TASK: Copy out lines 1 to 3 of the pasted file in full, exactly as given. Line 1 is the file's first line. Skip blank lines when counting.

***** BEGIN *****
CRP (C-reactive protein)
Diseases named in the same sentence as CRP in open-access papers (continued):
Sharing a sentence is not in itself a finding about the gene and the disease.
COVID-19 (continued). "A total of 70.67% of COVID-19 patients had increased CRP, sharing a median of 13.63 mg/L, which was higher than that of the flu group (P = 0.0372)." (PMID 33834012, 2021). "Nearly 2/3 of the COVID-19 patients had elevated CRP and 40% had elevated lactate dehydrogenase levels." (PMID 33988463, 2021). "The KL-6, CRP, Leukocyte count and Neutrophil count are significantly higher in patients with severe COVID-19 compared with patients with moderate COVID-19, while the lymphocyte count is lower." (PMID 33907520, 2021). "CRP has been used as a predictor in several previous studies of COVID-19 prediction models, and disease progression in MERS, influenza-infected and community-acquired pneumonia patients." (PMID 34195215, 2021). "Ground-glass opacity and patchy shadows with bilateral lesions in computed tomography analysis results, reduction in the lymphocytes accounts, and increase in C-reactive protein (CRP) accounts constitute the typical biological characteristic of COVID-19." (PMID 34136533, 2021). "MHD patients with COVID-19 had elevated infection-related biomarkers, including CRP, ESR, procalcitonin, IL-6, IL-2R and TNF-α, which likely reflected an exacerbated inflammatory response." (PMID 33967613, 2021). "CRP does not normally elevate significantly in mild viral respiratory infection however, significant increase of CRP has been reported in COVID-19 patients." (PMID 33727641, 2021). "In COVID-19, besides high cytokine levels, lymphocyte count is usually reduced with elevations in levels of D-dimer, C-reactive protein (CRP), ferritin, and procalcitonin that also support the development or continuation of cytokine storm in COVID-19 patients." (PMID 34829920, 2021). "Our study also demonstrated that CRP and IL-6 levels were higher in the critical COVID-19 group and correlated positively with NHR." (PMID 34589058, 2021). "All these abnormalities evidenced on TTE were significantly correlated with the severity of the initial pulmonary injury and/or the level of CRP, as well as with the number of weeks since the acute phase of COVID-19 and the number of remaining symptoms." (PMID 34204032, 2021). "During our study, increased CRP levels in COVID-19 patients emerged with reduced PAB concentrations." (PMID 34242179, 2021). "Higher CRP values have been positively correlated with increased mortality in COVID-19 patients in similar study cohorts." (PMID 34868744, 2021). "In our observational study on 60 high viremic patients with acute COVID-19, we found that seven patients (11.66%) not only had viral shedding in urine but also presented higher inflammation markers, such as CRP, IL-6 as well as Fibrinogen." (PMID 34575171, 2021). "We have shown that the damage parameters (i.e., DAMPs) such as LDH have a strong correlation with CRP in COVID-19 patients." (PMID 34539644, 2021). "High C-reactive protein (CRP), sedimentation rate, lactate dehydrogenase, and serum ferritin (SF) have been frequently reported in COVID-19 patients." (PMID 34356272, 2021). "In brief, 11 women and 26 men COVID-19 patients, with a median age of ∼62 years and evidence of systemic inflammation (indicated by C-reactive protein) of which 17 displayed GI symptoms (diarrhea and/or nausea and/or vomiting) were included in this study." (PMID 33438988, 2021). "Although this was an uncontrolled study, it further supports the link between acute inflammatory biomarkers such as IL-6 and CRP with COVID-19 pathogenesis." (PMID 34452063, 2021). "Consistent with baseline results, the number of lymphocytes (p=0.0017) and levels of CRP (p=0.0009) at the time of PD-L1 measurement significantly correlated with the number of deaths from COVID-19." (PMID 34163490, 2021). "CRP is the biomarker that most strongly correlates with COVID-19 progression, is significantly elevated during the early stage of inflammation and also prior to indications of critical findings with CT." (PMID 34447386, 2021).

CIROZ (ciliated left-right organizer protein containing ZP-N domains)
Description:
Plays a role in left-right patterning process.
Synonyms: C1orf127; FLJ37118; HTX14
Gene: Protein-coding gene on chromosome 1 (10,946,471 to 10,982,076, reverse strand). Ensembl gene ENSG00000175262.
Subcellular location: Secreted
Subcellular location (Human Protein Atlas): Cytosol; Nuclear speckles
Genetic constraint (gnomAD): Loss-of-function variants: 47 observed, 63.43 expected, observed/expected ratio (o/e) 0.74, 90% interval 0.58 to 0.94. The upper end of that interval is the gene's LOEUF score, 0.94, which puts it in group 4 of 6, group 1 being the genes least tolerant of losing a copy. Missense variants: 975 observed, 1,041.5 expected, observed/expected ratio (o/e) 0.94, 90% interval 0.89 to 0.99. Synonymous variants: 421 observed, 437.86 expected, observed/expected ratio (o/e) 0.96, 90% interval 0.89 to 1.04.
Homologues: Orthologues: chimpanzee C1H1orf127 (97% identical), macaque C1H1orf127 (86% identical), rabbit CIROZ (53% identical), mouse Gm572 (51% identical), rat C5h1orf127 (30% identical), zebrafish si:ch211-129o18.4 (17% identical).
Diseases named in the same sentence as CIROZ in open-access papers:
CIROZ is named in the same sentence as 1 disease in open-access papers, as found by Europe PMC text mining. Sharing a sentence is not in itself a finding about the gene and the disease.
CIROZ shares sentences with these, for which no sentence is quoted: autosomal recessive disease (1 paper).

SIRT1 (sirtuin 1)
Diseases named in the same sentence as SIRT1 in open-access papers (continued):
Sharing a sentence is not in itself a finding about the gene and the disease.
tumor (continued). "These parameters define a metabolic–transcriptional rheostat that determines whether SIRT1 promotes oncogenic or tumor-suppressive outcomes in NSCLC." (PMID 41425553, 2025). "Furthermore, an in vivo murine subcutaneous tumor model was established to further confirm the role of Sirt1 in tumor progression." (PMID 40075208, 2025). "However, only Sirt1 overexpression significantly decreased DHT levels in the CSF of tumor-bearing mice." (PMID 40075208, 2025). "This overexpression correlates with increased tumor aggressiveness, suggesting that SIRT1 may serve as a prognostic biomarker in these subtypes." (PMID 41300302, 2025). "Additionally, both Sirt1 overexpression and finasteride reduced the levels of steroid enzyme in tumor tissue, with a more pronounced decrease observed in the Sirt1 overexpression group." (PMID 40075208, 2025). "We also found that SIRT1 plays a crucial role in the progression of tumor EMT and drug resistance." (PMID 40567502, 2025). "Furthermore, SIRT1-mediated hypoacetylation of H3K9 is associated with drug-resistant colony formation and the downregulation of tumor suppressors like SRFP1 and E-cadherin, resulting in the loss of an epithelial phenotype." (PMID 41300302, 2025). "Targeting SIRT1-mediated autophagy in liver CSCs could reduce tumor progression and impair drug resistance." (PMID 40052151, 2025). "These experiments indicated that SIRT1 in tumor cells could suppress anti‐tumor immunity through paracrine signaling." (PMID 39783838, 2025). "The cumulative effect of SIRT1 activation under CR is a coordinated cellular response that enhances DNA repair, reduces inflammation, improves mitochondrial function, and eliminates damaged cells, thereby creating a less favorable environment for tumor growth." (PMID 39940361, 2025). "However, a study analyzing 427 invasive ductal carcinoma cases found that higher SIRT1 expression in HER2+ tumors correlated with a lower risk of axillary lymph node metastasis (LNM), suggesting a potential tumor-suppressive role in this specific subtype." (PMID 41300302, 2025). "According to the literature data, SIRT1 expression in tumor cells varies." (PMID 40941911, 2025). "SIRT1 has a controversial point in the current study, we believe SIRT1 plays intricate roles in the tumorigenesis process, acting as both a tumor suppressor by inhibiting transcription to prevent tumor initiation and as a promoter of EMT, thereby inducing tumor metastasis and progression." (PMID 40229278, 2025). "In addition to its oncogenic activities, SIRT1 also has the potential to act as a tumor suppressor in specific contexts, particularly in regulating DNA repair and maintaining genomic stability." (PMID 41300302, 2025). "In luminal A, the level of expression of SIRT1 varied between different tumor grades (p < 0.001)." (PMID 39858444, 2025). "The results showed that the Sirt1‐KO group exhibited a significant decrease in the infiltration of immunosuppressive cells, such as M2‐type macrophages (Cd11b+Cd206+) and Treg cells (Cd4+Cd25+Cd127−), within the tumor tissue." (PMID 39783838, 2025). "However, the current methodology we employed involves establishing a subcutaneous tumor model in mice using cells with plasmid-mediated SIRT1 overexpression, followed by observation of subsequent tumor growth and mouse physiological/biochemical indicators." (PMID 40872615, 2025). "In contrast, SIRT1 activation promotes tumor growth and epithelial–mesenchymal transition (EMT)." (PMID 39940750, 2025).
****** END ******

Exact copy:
CRP (C-reactive protein)
Diseases named in the same sentence as CRP in open-access papers (continued):
Sharing a sentence is not in itself a finding about the gene and the disease.